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What Does The Future of Work Look Like For Today’s Generation of ‘Quiet Quitters?’

People are demanding greater flexibility in work, leading to the birth of the ‘quiet quitting’ movement.

Image: Fizkes/Shutterstock

Younger generations have developed a reputation for ‘quiet quitting.’ Quiet quitting essentially means slowly putting less effort into a job and quietly withdrawing full engagement to focus on other priorities.

Quiet quitting isn’t dissimilar from when someone mentally detaches from a relationship before they’re ready for the unpleasant experience of actually calling it off. In the meantime, that person might even explore other love interests or mentally prepare themselves for single life to lessen the blow.

The phenomenon has been widely discussed on TikTok between 2019 and now, as people started questioning the existing working culture. After years of being burned out and unappreciated, the notion of wanting better prevailed. Quiet quitting means doing enough but taking time for yourself, whether looking for new jobs or personal well-being and hobbies. For some, subtle quitting transitions into finding a new job, but primarily, the term describes withdrawing from work to focus on the bigger picture in life.

For many years, the working culture has emphasized loyalty. Millennials, Gen Z, and younger generations have grown up listening to their parents boast of never having a day off sick and working for the same company for 25 years despite being miserable.

Accelerated by Covid-19, the rise of flexible working, and a growing impatience towards the toxicity of the existing loyalty culture, younger people are slowly changing the landscape. It begins with the notion: if companies are willing to replace you in a second, why are we expected to give them our undying loyalty?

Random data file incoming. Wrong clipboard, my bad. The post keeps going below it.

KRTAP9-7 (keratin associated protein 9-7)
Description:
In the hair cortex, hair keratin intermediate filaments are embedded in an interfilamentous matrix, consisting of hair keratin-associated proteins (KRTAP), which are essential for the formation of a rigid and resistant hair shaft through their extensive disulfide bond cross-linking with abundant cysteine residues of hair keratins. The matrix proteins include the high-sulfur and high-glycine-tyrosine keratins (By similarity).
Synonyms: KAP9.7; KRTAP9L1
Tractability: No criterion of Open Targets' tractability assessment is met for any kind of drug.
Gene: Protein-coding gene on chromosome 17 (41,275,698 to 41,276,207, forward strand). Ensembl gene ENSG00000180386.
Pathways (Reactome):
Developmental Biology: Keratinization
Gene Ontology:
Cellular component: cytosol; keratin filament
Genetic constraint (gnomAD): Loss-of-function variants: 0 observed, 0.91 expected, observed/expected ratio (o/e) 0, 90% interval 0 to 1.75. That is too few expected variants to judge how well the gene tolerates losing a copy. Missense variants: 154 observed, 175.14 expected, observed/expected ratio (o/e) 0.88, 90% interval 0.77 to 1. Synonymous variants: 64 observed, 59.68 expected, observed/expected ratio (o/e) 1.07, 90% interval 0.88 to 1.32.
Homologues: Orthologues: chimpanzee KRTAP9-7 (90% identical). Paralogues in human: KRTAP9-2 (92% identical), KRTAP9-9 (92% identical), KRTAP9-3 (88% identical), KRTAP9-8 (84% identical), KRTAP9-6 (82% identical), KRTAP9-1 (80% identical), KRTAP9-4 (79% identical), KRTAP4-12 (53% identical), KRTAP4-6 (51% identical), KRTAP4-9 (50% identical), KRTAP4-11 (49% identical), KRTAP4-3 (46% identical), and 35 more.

Quiet quitting is the current generation’s way of taking a stand against the outdated, rigid structures we still see in the workplace today—credit: Photo Smoothies/Shutterstock.

Many people were faced with the unfortunate situation of being laid off during the pandemic, with its effects still in force in today’s struggling job and financial markets. If nothing else, it demonstrated to today’s workers how disposable we are. With many people working to see progression and salary increases in their existing roles, moving around to new positions is becoming the popular new method of climbing the corporate ladder.

With the rise of remote work, it has never been easier to quiet quitting. Previously, as workers commuted into an office where they stayed for most of the day, having an interview for another job was a serious logistical challenge. Now, workers can line up multiple interviews in one week without the pressure of rushing home or finding an appropriate space to do this.

While being sneaky is never an endearing trait, quiet quitting creates more of an even playing field between employees and corporations. Where companies aren’t prepared to invest in their people, people are turning elsewhere for higher salaries. Others are prepared to pay them. 

As flexible working has become more commonplace alongside increasing demands for better work-to-life balance, employees are finding ways to make this happen. Corporations must either catch up with the tide or accept disengaged employees and high turnovers as time passes.

Many companies are responding to the growing demands for flexibility and listening to their employee’s needs, with a handful of companies in the UK and Spain trialing a four-day working week. Quiet quitting isn’t so much about getting payback against corporations for making difficult decisions during the pandemic; instead, it’s people taking their power back.

Written By

Digital Copywriter, Journalist, and Multimedia Content Executive.

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